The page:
To do this, be honest with yourself about what your vices are. Whether it’s going out and splurging on rounds of drinks, designer sneakers, or simply just eating out—your triggers can be big, small, or anywhere in between. Once you’ve identified what triggers you, you can set boundaries. For example, if you’ve noticed that when you’re stressed or feeling unhappy you tend to impulse purchase clothes in an online shopping haze, you can set yourself a boundary of waiting 48 hours before ‘adding to cart’. Or, if you've developed a habit of browsing online shopping before bed, opt to watch TV instead, and that way you're completely avoiding the temptation that comes with scrolling online.

Regularly Contribute To An Emergency Fund

After the year that was 2020, the emergency fund needeth no introduction. While a safety net of funds might seem like a ‘nice to have’, the pandemic has arguably taught us that you can never be too prepared for anything that life might throw at you.

Regularly contributing to an emergency fund can be one of the best habits you can develop as it can stop you from going into debt or dipping into your savings when you run into any trouble. Whether your goal is to be able to cover six months of your salary or enough to pay for any unexpected car troubles, it can pay to expect the unexpected. 

When it comes to your personal finance, it’s never too late to start implementing good money habits that can help you to save and smash your financial goals. Click here to discover more about banking with Suncorp Bank and their Everyday Options Account.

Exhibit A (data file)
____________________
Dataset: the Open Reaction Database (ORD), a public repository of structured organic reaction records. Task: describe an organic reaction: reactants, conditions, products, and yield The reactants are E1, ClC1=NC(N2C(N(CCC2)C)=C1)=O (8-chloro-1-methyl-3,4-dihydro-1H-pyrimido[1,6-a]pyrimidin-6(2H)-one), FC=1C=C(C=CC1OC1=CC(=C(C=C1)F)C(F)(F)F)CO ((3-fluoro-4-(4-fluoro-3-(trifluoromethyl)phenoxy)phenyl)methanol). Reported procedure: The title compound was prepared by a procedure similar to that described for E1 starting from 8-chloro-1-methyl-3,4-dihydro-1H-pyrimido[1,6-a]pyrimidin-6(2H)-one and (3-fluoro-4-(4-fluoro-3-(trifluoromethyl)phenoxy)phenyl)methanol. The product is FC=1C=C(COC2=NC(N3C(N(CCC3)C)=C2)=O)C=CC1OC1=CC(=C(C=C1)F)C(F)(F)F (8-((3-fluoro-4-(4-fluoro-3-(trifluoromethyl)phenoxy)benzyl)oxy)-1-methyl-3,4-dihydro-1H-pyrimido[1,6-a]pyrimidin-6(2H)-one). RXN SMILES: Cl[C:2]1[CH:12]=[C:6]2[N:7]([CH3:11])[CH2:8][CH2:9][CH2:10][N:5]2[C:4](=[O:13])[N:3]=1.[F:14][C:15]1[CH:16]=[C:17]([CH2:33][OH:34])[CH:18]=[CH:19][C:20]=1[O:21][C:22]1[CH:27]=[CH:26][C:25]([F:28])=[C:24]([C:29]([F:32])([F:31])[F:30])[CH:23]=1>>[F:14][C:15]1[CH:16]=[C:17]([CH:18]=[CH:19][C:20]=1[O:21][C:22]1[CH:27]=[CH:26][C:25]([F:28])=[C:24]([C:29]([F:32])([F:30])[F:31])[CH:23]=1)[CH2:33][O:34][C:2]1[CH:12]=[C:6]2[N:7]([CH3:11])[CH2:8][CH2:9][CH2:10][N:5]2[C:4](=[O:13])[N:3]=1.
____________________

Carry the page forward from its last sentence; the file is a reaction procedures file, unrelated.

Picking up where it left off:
This article is brought to you in conjunction with Suncorp Bank and proudly endorsed by Urban List. Thank you for supporting the sponsors who make Urban List possible. Click here for more information on our editorial policy.

*Article dated 4 November 2020, The Sydney Morning Herald: Coronavirus Australia: Spending climbs back to pre-pandemic levels despite cuts to JobKeeper, JobSeeker (smh.com.au)
^The Everyday Options Account is issued by Suncorp-Metway Ltd ABN 66 010 831 722 AFSL No 229882 (“Suncorp Bank”). Eligibility criteria, conditions, fees and charges apply and are available on request. You must hold an Everyday Options main account to open linked savings sub-accounts (add up to nine).** A Suncorp Visa Debit card is required. To be eligible for a Suncorp Bank Visa debit card you must be 16 years of age or older. If not eligible you will receive a Suncorp Bank eftpos card. There is no card access with sub-accounts. Please read the Product Information Document for personal deposit accounts before making any decision about this product. Go to www.suncorp.com.au/everyday for a copy.
Information is intended to be of a general nature only and any advice has been prepared without taking into account your particular objectives, financial situations or needs. You should make your own enquiries, consider whether advice is appropriate for you and read the relevant Product Information Document before making any decisions about whether to acquire a product.